The feds simply don’t have the resources to enforce these so-called laws themselves. They need state cooperation.Details
Georgia state representatives John Pezold and Scot Turner introduced House Bill 699 to narrow the circumstances when location information is allowed to be accessed by the state.Details
Should the bill pass into law, West Virginia will join approximately 24 other states who have refused to comply, including most recently their neighbor to the west.Details
SB514 would prohibit the Missouri state board of education and other state educational departments from implementing Common Core State Standards or any substantially similar learning standards.Details
YouGov, a global professional research and consulting organization, completed a poll of 1,000 people asking, “Do you think that states should be allowed to ignore federal legislation which they consider unconstitutional.” Fifty-five percent of Republicans said, “Yes,” with only 24 percent responding in the negative.Details
The following was published as a letter to the editor in The Times-News of Burlington, NC The definition of nullify is: “any act, or set of actions that result in a particular law being rendered null, void or just simply unenforceable.” This does not mean erasing it from statute. The federal government is dependent on…Details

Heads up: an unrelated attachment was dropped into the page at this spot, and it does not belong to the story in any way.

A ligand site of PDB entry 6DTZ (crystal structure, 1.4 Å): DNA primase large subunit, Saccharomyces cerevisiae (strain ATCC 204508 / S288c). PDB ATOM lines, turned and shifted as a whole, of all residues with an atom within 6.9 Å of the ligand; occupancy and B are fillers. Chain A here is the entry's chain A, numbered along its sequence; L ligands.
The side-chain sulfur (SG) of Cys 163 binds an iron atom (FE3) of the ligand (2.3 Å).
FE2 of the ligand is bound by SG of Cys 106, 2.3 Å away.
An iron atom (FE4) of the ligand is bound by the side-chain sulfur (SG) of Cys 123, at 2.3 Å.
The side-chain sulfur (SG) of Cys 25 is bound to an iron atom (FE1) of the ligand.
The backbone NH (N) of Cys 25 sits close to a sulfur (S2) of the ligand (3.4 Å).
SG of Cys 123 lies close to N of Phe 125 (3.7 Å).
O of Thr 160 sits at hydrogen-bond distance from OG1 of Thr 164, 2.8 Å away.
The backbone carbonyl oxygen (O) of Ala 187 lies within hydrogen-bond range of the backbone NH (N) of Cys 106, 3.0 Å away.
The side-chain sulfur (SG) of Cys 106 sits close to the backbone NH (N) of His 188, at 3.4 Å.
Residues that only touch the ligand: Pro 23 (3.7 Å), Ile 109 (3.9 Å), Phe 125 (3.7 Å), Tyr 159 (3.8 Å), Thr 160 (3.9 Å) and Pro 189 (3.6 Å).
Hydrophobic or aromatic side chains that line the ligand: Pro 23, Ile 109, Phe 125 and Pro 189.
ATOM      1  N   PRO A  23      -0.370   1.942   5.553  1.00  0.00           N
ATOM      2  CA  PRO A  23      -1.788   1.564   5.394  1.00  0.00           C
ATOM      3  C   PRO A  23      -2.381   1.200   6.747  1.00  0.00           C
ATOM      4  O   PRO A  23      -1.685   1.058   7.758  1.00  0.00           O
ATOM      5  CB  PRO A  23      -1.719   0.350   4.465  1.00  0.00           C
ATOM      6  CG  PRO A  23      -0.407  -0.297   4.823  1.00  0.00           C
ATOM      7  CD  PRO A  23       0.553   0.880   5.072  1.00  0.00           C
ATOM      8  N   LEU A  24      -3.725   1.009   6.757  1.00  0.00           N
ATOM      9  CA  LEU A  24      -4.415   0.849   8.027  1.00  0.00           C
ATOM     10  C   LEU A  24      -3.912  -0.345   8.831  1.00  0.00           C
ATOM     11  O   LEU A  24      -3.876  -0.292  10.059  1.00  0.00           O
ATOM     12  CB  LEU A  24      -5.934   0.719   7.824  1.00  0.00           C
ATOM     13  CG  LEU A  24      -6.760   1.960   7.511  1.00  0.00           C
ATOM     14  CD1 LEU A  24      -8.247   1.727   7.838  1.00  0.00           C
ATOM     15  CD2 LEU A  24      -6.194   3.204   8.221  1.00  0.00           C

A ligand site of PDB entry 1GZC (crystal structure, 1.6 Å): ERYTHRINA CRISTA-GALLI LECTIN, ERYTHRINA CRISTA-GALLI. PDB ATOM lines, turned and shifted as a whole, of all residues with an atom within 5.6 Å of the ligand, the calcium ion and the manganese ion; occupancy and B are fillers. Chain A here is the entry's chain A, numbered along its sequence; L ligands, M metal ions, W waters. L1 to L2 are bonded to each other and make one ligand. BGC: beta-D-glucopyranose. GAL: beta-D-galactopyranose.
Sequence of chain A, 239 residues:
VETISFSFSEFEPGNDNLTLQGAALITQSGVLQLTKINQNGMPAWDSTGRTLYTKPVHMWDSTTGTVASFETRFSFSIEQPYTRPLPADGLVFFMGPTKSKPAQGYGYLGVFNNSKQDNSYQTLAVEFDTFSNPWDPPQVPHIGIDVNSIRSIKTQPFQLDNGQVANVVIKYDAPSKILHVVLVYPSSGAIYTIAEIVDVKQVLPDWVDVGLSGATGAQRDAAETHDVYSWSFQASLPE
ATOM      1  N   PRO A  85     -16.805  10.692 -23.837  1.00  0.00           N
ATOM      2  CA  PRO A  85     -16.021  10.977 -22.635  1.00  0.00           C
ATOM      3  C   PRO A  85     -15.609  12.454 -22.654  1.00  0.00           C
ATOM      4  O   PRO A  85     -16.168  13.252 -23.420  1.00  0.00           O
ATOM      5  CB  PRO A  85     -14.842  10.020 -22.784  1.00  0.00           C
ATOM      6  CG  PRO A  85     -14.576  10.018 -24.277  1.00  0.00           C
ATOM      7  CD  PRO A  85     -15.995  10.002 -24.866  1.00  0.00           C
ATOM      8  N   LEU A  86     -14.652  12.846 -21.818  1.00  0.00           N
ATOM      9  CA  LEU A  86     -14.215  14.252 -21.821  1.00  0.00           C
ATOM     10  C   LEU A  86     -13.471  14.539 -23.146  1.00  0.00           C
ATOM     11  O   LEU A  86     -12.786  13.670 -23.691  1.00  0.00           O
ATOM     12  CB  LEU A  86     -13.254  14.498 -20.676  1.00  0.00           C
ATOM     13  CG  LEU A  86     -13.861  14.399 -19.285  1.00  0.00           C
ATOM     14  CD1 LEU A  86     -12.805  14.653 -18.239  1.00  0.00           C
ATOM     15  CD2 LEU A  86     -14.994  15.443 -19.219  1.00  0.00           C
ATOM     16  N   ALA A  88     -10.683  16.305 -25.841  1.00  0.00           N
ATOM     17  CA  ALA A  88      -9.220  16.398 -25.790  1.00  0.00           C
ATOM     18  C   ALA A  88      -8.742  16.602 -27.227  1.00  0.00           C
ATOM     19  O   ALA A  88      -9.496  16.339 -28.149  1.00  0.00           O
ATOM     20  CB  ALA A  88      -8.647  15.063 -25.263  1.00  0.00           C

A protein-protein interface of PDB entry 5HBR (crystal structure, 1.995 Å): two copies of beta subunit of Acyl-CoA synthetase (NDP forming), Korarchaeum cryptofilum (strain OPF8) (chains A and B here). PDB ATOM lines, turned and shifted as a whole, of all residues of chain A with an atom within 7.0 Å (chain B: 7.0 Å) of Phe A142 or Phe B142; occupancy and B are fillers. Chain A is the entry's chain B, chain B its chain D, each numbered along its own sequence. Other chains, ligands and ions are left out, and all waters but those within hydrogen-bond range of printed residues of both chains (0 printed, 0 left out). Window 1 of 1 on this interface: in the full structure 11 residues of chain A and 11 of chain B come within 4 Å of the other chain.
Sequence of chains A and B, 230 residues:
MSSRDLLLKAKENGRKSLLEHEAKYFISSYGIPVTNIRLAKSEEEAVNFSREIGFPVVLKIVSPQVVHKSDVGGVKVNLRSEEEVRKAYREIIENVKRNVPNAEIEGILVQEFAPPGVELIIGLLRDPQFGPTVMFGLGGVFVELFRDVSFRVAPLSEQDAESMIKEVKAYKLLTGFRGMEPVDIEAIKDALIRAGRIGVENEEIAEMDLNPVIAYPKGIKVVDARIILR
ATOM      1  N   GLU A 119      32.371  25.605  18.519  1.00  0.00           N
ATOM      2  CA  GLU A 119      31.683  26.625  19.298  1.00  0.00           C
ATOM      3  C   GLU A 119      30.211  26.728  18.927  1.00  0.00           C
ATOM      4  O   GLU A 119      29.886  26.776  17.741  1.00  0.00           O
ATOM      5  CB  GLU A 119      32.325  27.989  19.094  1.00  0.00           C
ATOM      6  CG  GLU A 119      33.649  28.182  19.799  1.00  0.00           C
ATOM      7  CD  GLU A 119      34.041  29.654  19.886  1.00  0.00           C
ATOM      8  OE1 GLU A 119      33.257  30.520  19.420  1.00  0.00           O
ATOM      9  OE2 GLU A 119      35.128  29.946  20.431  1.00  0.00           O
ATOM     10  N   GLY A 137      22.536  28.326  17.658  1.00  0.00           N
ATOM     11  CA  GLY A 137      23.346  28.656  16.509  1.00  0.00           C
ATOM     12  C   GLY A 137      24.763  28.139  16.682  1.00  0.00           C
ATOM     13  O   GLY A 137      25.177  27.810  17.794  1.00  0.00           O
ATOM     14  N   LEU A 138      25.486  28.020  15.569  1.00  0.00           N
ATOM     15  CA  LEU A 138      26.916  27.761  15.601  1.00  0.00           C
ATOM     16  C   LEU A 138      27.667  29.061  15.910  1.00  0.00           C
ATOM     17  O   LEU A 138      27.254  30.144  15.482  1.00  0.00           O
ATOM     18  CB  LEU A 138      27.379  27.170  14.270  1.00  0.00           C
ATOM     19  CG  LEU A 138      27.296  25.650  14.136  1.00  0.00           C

The following was published as a letter to the editor in The Times-News of Burlington, NC
With the hype of this subject coming out almost daily it’s good to dispel some myths.
In 1798 nullification was born as a result of The Alien and Sedition Acts passed by the Federalists and John Adams. In summary, these acts meant people could not criticize the federal government. Yes, in the early U.S. journalists and others were arrested and jailed under these acts. The acts also stopped French immigrants from coming in while deporting others who were here.
At the time, Vice President Thomas Jefferson (back then the opposing party could be the vice president) and Gov. James Madison authored The Virginia and Kentucky Resolutions to oppose these acts and they were passed by the respective state governments. Nullification was also used against Federal Conscription during the War of 1812. The most important example of nullification is how Northern states used it in the fight against slavery and Federal Fugitive Slave Act in the 1840s and 1850s. Nullification has never been used to propagate slavery. It was however wrongly used in an effort to stop integration of schools in the 1960s, and shame on those who did it.Details